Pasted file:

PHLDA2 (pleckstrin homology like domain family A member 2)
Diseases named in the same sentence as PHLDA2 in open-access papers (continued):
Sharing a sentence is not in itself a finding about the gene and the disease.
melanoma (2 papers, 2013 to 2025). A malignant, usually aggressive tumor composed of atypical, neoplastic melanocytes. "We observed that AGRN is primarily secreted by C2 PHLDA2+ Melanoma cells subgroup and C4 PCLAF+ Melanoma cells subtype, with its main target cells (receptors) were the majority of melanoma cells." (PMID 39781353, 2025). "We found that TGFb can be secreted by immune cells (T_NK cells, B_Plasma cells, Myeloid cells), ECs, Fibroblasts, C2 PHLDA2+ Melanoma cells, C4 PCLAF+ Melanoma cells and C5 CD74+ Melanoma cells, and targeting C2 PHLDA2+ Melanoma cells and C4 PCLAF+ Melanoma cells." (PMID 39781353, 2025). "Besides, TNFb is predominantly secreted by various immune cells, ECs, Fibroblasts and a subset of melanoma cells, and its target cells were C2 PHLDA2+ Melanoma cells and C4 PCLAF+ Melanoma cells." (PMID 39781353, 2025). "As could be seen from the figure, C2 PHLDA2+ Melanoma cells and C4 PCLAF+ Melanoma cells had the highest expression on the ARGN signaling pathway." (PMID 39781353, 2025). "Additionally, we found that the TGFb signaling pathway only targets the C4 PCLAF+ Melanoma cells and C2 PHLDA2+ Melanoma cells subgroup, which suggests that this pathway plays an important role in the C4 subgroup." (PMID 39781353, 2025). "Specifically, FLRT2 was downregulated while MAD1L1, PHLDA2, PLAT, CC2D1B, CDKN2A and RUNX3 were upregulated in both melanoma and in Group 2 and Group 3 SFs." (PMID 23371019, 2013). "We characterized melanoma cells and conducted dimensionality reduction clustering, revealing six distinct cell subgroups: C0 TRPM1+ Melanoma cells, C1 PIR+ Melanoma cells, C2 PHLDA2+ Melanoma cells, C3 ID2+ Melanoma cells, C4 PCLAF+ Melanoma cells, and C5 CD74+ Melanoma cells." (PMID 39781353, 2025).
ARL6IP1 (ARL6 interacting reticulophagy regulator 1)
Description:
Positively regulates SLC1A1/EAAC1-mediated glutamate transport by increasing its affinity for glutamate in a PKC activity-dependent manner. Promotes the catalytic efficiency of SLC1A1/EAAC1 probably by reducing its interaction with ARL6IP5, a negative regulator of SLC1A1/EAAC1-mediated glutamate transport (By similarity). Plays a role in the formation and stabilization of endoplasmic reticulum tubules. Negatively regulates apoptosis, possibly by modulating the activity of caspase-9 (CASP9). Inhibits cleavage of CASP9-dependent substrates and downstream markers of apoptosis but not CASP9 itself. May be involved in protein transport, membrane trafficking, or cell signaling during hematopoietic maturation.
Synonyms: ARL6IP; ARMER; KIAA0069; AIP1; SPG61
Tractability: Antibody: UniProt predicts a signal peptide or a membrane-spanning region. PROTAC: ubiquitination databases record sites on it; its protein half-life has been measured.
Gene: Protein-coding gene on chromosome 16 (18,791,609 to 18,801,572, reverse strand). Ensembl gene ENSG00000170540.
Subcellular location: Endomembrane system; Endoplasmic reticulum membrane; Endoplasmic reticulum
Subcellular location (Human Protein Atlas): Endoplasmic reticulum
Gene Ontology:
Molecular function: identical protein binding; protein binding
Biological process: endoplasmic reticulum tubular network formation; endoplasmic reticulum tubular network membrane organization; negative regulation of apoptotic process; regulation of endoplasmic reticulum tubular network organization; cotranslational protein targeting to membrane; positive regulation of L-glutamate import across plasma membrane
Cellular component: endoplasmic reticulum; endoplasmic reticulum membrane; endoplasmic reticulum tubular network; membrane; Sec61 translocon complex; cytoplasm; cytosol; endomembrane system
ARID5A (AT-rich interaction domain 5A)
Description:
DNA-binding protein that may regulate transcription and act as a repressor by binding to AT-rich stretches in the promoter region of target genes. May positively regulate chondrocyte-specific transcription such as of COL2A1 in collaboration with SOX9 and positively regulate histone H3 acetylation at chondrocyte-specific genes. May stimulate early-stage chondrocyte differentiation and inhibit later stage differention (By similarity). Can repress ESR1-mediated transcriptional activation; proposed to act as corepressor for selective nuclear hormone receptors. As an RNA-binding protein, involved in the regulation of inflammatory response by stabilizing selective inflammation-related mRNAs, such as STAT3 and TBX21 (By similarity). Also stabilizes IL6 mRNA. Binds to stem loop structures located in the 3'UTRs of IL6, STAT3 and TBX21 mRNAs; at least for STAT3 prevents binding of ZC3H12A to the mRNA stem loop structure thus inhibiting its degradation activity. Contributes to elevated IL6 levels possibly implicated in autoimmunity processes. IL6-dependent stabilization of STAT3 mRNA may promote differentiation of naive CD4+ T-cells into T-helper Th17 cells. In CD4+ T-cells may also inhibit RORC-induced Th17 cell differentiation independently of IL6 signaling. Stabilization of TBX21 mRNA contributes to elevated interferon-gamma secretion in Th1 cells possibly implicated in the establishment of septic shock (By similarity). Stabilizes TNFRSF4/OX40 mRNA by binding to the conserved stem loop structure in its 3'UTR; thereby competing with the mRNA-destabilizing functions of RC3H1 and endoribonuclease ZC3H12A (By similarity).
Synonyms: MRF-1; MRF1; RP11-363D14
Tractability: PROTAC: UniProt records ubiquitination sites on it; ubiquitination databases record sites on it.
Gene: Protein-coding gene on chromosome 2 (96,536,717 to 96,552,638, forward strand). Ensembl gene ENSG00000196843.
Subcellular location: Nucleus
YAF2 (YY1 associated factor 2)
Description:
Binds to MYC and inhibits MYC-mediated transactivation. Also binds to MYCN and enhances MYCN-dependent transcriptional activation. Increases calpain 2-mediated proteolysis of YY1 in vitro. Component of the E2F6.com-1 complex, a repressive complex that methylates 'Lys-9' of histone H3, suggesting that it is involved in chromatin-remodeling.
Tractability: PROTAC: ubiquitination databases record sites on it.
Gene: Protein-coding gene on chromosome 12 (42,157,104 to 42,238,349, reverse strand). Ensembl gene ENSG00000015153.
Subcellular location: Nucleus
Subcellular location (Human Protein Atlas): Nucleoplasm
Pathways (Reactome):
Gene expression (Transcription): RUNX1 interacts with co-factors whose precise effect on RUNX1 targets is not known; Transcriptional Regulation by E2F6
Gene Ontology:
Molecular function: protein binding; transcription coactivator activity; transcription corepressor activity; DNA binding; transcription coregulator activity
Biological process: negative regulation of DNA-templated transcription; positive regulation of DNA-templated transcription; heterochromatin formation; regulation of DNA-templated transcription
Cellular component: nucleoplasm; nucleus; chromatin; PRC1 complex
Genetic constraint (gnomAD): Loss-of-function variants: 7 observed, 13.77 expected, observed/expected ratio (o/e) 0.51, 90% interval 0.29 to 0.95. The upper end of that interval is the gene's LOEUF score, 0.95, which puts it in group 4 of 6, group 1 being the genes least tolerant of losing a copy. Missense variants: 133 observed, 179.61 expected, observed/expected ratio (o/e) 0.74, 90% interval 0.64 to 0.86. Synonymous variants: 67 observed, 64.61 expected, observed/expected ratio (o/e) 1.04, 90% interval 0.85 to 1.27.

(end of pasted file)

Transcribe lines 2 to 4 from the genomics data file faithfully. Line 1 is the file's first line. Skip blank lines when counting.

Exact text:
Diseases named in the same sentence as PHLDA2 in open-access papers (continued):
Sharing a sentence is not in itself a finding about the gene and the disease.
melanoma (2 papers, 2013 to 2025). A malignant, usually aggressive tumor composed of atypical, neoplastic melanocytes. "We observed that AGRN is primarily secreted by C2 PHLDA2+ Melanoma cells subgroup and C4 PCLAF+ Melanoma cells subtype, with its main target cells (receptors) were the majority of melanoma cells." (PMID 39781353, 2025). "We found that TGFb can be secreted by immune cells (T_NK cells, B_Plasma cells, Myeloid cells), ECs, Fibroblasts, C2 PHLDA2+ Melanoma cells, C4 PCLAF+ Melanoma cells and C5 CD74+ Melanoma cells, and targeting C2 PHLDA2+ Melanoma cells and C4 PCLAF+ Melanoma cells." (PMID 39781353, 2025). "Besides, TNFb is predominantly secreted by various immune cells, ECs, Fibroblasts and a subset of melanoma cells, and its target cells were C2 PHLDA2+ Melanoma cells and C4 PCLAF+ Melanoma cells." (PMID 39781353, 2025). "As could be seen from the figure, C2 PHLDA2+ Melanoma cells and C4 PCLAF+ Melanoma cells had the highest expression on the ARGN signaling pathway." (PMID 39781353, 2025). "Additionally, we found that the TGFb signaling pathway only targets the C4 PCLAF+ Melanoma cells and C2 PHLDA2+ Melanoma cells subgroup, which suggests that this pathway plays an important role in the C4 subgroup." (PMID 39781353, 2025). "Specifically, FLRT2 was downregulated while MAD1L1, PHLDA2, PLAT, CC2D1B, CDKN2A and RUNX3 were upregulated in both melanoma and in Group 2 and Group 3 SFs." (PMID 23371019, 2013). "We characterized melanoma cells and conducted dimensionality reduction clustering, revealing six distinct cell subgroups: C0 TRPM1+ Melanoma cells, C1 PIR+ Melanoma cells, C2 PHLDA2+ Melanoma cells, C3 ID2+ Melanoma cells, C4 PCLAF+ Melanoma cells, and C5 CD74+ Melanoma cells." (PMID 39781353, 2025).